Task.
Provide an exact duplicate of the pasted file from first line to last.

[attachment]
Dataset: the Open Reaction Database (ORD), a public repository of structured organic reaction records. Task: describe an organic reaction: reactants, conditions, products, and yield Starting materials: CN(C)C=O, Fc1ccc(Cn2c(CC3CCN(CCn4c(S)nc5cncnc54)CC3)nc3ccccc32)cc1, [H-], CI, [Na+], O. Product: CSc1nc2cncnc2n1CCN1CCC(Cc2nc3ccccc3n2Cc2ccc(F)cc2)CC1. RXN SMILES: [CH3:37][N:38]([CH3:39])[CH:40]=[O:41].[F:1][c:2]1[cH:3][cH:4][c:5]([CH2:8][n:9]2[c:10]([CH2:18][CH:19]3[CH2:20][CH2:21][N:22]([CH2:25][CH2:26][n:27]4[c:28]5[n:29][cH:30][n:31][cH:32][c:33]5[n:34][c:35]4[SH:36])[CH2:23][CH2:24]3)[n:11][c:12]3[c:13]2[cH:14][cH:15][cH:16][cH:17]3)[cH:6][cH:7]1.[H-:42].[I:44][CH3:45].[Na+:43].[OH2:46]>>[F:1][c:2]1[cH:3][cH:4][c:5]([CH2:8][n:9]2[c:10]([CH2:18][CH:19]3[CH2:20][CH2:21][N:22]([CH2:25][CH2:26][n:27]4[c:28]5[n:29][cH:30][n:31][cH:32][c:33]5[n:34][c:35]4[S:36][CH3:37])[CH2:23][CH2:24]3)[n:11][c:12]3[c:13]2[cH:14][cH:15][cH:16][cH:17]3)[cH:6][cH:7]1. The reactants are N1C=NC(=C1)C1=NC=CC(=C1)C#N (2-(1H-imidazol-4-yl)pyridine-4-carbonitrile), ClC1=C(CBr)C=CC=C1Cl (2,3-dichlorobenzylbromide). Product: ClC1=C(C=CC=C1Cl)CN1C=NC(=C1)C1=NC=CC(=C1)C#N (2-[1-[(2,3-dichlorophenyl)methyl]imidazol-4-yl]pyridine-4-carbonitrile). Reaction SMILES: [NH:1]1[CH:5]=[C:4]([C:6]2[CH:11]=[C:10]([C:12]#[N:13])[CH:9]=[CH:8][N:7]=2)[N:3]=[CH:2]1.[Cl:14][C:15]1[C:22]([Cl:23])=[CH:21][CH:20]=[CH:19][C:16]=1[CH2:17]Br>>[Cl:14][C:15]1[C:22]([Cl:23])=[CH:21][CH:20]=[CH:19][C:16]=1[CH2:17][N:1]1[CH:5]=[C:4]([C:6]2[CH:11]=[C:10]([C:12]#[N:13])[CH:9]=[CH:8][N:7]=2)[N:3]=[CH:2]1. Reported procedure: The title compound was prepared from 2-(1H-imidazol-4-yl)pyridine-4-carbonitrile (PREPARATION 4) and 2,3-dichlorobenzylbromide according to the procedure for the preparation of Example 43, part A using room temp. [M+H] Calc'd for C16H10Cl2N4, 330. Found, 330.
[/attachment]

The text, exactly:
Dataset: the Open Reaction Database (ORD), a public repository of structured organic reaction records. Task: describe an organic reaction: reactants, conditions, products, and yield Starting materials: CN(C)C=O, Fc1ccc(Cn2c(CC3CCN(CCn4c(S)nc5cncnc54)CC3)nc3ccccc32)cc1, [H-], CI, [Na+], O. Product: CSc1nc2cncnc2n1CCN1CCC(Cc2nc3ccccc3n2Cc2ccc(F)cc2)CC1. RXN SMILES: [CH3:37][N:38]([CH3:39])[CH:40]=[O:41].[F:1][c:2]1[cH:3][cH:4][c:5]([CH2:8][n:9]2[c:10]([CH2:18][CH:19]3[CH2:20][CH2:21][N:22]([CH2:25][CH2:26][n:27]4[c:28]5[n:29][cH:30][n:31][cH:32][c:33]5[n:34][c:35]4[SH:36])[CH2:23][CH2:24]3)[n:11][c:12]3[c:13]2[cH:14][cH:15][cH:16][cH:17]3)[cH:6][cH:7]1.[H-:42].[I:44][CH3:45].[Na+:43].[OH2:46]>>[F:1][c:2]1[cH:3][cH:4][c:5]([CH2:8][n:9]2[c:10]([CH2:18][CH:19]3[CH2:20][CH2:21][N:22]([CH2:25][CH2:26][n:27]4[c:28]5[n:29][cH:30][n:31][cH:32][c:33]5[n:34][c:35]4[S:36][CH3:37])[CH2:23][CH2:24]3)[n:11][c:12]3[c:13]2[cH:14][cH:15][cH:16][cH:17]3)[cH:6][cH:7]1. The reactants are N1C=NC(=C1)C1=NC=CC(=C1)C#N (2-(1H-imidazol-4-yl)pyridine-4-carbonitrile), ClC1=C(CBr)C=CC=C1Cl (2,3-dichlorobenzylbromide). Product: ClC1=C(C=CC=C1Cl)CN1C=NC(=C1)C1=NC=CC(=C1)C#N (2-[1-[(2,3-dichlorophenyl)methyl]imidazol-4-yl]pyridine-4-carbonitrile). Reaction SMILES: [NH:1]1[CH:5]=[C:4]([C:6]2[CH:11]=[C:10]([C:12]#[N:13])[CH:9]=[CH:8][N:7]=2)[N:3]=[CH:2]1.[Cl:14][C:15]1[C:22]([Cl:23])=[CH:21][CH:20]=[CH:19][C:16]=1[CH2:17]Br>>[Cl:14][C:15]1[C:22]([Cl:23])=[CH:21][CH:20]=[CH:19][C:16]=1[CH2:17][N:1]1[CH:5]=[C:4]([C:6]2[CH:11]=[C:10]([C:12]#[N:13])[CH:9]=[CH:8][N:7]=2)[N:3]=[CH:2]1. Reported procedure: The title compound was prepared from 2-(1H-imidazol-4-yl)pyridine-4-carbonitrile (PREPARATION 4) and 2,3-dichlorobenzylbromide according to the procedure for the preparation of Example 43, part A using room temp. [M+H] Calc'd for C16H10Cl2N4, 330. Found, 330.